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The Role of European Welfare States in Explaining Resources Deprivation

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  • Muffels, Ruud
  • Fouarge, Didier

Abstract

In a previous paper in this journal (Headey et al., 2000) a comparison was made between three so-called ‘best cases’ of welfare regime types, the ‘Liberal’ US, ‘the ‘Corporatist’ Germany and the ‘Social-Democratic’ Netherlands. That paper was based on the ten-year datasets drawn from the national socio-economic panel studies. For this paper we use the unique comparative panel dataset of the European Community Household Panel. At the time of research, only three waves of data covering the 1994–1996 period were available. Instead of three countries representing three different welfare state types as in the earlier paper we cover twelve countries allowing us to distinguish a fourth Southern or Mediterranean welfare regime type and to compare the performance of the four regimes. Compared to the Headey’s et al. paper we focus on the comparative analysis of the level of deprivation and pay less attention to income poverty and inequality. Because we consider deprivation to be part of the concept of social exclusion (see also Atkinson et al., 2002) our results also provide evidence on how welfare regimes across the EU cope with social exclusion. The result of the three ‘bestcases’ study were that the Social-Democratic welfare state performed best on nearly all social and economic indicators that were applied. Looking in this paper on deprivation levels the results are different and it appears that the Social-Democratic welfare state is good in preventing income poverty but performs less well in equalising levels of deprivation. The results also show that the immature Southern welfare states perform worse with respect to preventing deprivation. Trying to explain levels of deprivation by estimating Tobit panel regressions it turned out that the impact of regime type remains significant though limited. Structural disparities between the countries and regimes in terms of economic welfare, the demographic structure, and the employment situation explain most of the variance across countries.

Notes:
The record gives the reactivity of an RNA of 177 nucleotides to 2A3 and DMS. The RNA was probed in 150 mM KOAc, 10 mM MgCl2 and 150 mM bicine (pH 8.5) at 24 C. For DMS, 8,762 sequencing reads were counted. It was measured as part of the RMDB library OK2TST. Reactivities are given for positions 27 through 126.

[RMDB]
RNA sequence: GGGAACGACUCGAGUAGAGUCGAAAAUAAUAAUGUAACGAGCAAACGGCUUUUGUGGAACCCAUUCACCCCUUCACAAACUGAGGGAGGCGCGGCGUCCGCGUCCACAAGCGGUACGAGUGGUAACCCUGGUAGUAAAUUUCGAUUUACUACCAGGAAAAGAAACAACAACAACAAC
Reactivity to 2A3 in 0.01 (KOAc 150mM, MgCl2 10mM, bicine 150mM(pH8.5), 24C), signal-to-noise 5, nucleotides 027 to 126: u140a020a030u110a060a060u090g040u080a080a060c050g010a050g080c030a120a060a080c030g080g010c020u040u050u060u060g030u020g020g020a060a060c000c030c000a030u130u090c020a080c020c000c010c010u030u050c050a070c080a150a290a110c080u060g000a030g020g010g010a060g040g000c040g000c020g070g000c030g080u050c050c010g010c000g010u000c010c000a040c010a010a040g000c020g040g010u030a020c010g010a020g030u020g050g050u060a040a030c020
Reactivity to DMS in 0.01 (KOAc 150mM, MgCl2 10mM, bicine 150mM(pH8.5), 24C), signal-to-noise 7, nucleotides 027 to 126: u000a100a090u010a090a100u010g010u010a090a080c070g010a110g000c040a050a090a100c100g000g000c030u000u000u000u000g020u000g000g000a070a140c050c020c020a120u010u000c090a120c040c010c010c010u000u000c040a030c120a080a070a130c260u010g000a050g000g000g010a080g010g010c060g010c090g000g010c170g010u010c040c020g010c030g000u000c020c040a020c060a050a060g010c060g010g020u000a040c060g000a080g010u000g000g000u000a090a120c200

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Bibliographic Info

Paper provided by University Library of Munich, Germany in its series MPRA Paper with number 13299.

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Date of creation: 2003
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Handle: RePEc:pra:mprapa:13299

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Keywords: income; deprivation; poverty; welfare regimes; European Community Household Panel; US; Germany; Netherlands; panel data; panel regression; Tobit;

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References

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  1. Desai, Meghnad & Shah, Anup, 1988. "An Econometric Approach to the Measurement of Poverty," Oxford Economic Papers, Oxford University Press, vol. 40(3), pages 505-22, September.
  2. Bruce Headey & Robert Goodin & Ruud Muffels & Henk-Jan Dirven, 2000. "Is There a Trade-Off Between Economic Efficiency and a Generous Welfare State? A Comparison of Best Cases of `The Three Worlds of Welfare Capitalism’," Social Indicators Research, Springer, vol. 50(2), pages 115-157, May.
  3. Veall, Michael R & Zimmermann, Klaus F, 1994. "Goodness of Fit Measures in the Tobit Model," Oxford Bulletin of Economics and Statistics, Department of Economics, University of Oxford, vol. 56(4), pages 485-99, November.
  4. Muffels, Ruud & Fouarge, Didier, 2001. "Working Profiles and Employment Regimes in European Panel Perspective," MPRA Paper 13295, University Library of Munich, Germany.
  5. repec:cup:cbooks:9780521593861 is not listed on IDEAS
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Citations

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Cited by: